Archive for May 29, 2013

Wednesday, May 29, 2013 [Tweets] [Favorites]

Atomic Commit in SQLite

Jonathan Penn links to this great article about how SQLite works:

An important feature of transactional databases like SQLite is “atomic commit”. Atomic commit means that either all database changes within a single transaction occur or none of them occur. With atomic commit, it is as if many different writes to different sections of the database file occur instantaneously and simultaneously. Real hardware serializes writes to mass storage, and writing a single sector takes a finite amount of time. So it is impossible to truly write many different sectors of a database file simultaneously and/or instantaneously. But the atomic commit logic within SQLite makes it appear as if the changes for a transaction are all written instantaneously and simultaneously.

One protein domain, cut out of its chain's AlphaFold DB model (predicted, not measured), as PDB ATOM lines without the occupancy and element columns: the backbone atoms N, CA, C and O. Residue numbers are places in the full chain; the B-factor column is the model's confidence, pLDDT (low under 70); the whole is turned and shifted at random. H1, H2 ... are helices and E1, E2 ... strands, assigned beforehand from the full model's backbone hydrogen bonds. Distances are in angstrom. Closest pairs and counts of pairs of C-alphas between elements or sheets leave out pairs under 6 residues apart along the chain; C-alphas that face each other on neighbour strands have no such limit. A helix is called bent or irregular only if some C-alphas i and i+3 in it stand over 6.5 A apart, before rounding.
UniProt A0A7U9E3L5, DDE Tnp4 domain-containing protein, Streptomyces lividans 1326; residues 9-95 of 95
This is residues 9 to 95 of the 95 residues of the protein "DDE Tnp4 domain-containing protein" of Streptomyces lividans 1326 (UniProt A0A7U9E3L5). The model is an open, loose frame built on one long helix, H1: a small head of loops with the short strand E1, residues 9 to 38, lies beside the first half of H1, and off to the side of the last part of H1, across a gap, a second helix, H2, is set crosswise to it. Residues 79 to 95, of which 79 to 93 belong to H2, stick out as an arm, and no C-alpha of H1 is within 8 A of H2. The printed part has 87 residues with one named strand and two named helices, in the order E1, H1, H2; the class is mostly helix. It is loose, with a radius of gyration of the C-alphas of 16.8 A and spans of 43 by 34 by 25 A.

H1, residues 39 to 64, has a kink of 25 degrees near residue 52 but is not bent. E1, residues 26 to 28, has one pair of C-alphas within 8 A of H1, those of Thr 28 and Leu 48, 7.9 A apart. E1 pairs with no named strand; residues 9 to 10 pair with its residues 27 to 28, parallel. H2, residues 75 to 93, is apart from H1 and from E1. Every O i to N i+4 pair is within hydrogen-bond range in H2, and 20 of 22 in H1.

SQLite has the important property that transactions appear to be atomic even if the transaction is interrupted by an operating system crash or power failure.

Big Ice Cubes

I was hoping Dr. Drang would weigh in on this:

In some cases, they go beyond just saying that big cubes melt slower and also claim that they do so while cooling your drink just as much. These claims should be looked upon with a gimlet eye, because the cubes’ melting is what does the cooling.

No question, some of the cooling comes from raising the temperature of the ice from below freezing up to the melting point. But that’s small beer. The specific heat of ice (0.50 cal/g-K) is only about half that of water (and about equal to that of ethanol), so raising the temperature of ice does little to lower the temperature of your drink. The significant cooling comes from ice’s heat of fusion, which is a whopping 80 cal/g. This is what pulls heat out of your drink and lowers its temperature.

That said, I like the idea of The Sweethome.